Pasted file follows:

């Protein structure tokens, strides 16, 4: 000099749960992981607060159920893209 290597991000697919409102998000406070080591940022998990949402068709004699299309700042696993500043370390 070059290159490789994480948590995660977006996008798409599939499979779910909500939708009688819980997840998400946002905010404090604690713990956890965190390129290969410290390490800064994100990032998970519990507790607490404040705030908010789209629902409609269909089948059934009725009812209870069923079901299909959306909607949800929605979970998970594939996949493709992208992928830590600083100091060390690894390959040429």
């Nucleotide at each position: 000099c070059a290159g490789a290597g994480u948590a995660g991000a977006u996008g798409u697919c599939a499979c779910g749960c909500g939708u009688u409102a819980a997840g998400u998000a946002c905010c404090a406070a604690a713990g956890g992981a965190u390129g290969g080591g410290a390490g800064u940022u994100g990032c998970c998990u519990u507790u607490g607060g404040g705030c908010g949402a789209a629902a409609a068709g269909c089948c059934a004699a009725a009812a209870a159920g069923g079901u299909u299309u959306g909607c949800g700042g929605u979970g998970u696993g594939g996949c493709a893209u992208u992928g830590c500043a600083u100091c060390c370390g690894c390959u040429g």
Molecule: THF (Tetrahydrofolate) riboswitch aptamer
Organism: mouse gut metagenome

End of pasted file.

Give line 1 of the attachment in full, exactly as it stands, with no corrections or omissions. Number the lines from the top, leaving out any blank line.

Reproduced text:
């Protein structure tokens, strides 16, 4: 000099749960992981607060159920893209 290597991000697919409102998000406070080591940022998990949402068709004699299309700042696993500043370390 070059290159490789994480948590995660977006996008798409599939499979779910909500939708009688819980997840998400946002905010404090604690713990956890965190390129290969410290390490800064994100990032998970519990507790607490404040705030908010789209629902409609269909089948059934009725009812209870069923079901299909959306909607949800929605979970998970594939996949493709992208992928830590600083100091060390690894390959040429």